Oil prices inch lower as demand remains subdued

Harvey's impact will be felt all over the globe

The latter's more stable showing was reportedly due to several US refineries restarting operations in the wake of Hurricane Harvey; the poor market showing overall is also said to have been influenced by the Labour Day holidays in many countries.

The impact from Hurricane Harvey will continue to be felt on the oil markets over the coming week due to the widespread disruption caused to the oil industry across Texas Gulf Coast, analysts said.

Producers shut down the country's two largest refineries: Motiva's 603,000-barrel-per-day facility in Port Arthur, Texas, and ExxonMobil's 560,500-barrel Baytown, Texas refinery. Several others, including Marathon's Galveston Bay and Citgo's Corpus Christi refineries, were running at reduced rates, according to company reports and Reuters estimates. U.S. West Texas Intermediate (WTI) crude futures were up 55 cents at 49.21 dollars a barrel.

Brent crude futures slipped by 3 cents as traders are still apprehensive in investing in oil, a riskier asset compared with the safe investment in gold, following North Korea's powerful nuclear test.

Meanwhile, Hurricane Irma is heading for the Caribbean islands of Antigua, Barbuda, Anguilla, Montserrat, St. Kitts and Nevis, the Virgin Islands, Puerto Rico, the Dominican Republic, and parts of Cuba.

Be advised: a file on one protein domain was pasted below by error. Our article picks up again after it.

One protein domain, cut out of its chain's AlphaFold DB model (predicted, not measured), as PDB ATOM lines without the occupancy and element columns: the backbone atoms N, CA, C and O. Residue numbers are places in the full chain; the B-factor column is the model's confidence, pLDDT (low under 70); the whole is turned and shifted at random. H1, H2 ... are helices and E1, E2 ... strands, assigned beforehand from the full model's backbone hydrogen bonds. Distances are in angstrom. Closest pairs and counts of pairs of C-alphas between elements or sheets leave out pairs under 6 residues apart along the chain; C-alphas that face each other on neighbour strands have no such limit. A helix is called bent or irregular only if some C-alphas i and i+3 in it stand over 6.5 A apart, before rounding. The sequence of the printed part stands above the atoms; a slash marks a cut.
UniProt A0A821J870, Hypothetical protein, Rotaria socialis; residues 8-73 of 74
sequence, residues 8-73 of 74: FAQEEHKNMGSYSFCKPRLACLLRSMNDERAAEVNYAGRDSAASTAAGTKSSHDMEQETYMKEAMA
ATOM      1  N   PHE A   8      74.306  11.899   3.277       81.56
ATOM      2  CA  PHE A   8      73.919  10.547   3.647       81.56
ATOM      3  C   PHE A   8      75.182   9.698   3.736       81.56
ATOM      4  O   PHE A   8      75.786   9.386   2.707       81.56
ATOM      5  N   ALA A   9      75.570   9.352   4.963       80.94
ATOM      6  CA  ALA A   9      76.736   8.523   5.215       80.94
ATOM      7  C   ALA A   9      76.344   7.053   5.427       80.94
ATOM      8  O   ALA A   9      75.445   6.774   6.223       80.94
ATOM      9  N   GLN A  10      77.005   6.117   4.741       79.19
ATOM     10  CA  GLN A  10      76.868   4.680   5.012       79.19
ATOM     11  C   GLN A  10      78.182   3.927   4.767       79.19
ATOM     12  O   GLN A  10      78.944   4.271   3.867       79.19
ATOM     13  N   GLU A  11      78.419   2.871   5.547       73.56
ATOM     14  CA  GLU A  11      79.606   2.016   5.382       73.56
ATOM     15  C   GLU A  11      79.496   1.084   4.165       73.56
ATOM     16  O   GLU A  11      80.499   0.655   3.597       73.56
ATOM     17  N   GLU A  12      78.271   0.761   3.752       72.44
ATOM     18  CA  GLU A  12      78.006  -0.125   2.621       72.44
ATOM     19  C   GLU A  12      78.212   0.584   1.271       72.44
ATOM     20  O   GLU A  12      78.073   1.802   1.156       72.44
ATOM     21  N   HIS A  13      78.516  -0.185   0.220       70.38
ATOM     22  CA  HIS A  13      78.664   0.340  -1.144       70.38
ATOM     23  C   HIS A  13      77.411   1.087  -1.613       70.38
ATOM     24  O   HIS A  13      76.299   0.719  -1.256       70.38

Losses in US supply capability have catapulted retail prices to their highest levels since August 2015, but remain well below the first weeks of September 2011 through 2014, AAA said.

"Maximum sustained winds are near 185 miles per hour (295 km/h) with higher gusts".

The Energy Department released approximately 4.5 million barrels of oil from the Strategic Petroleum Reserve Friday to limit the effects from Harvey, which began as a Category 4 hurricane but was later dialed down to a tropical storm after slamming headlong into southeast Texas. Harvey has passed, but new storms in the Gulf of Mexico and Atlantic Ocean are threatening to dump more rain on the Gulf Coast.

Crude oil rose, and gasoline fell to the lowest in more than a week, as Gulf Coast refiners continued their recovery from the devastation of Hurricane Harvey.

The Valero Energy Corp. oil refinery stands after Hurricane Harvey in Texas City on August 29. About a quarter of USA refining capacity was shuttered.

Some crude oil pipelines have restarted operations. Another million barrels had already been approved for shipment, the report said.

Overall trading activity in oil futures market is expected to be low on Monday due to the U.S. Labor Day public holiday.

Brent crude ended $1.04, or 2 percent, higher at $53.38 per barrel.

The deal, which was extended in May until March 2018, has been undermined by falling compliance, growing US output and an unexpected surge in production from Libya and Nigeria - two member states exempted from the agreement because their oil industries had been damaged by civil unrest. It indicates that demand for crude oil at refineries will likely increase, while a shortage of gasoline, and the recent rise in prices at the pump, is likely to ease, Marketwatch reported Tuesday. However, some are arguing that the hurricane will have a limited effect on gasoline and crude demand since the USA driving season is over.

Related news: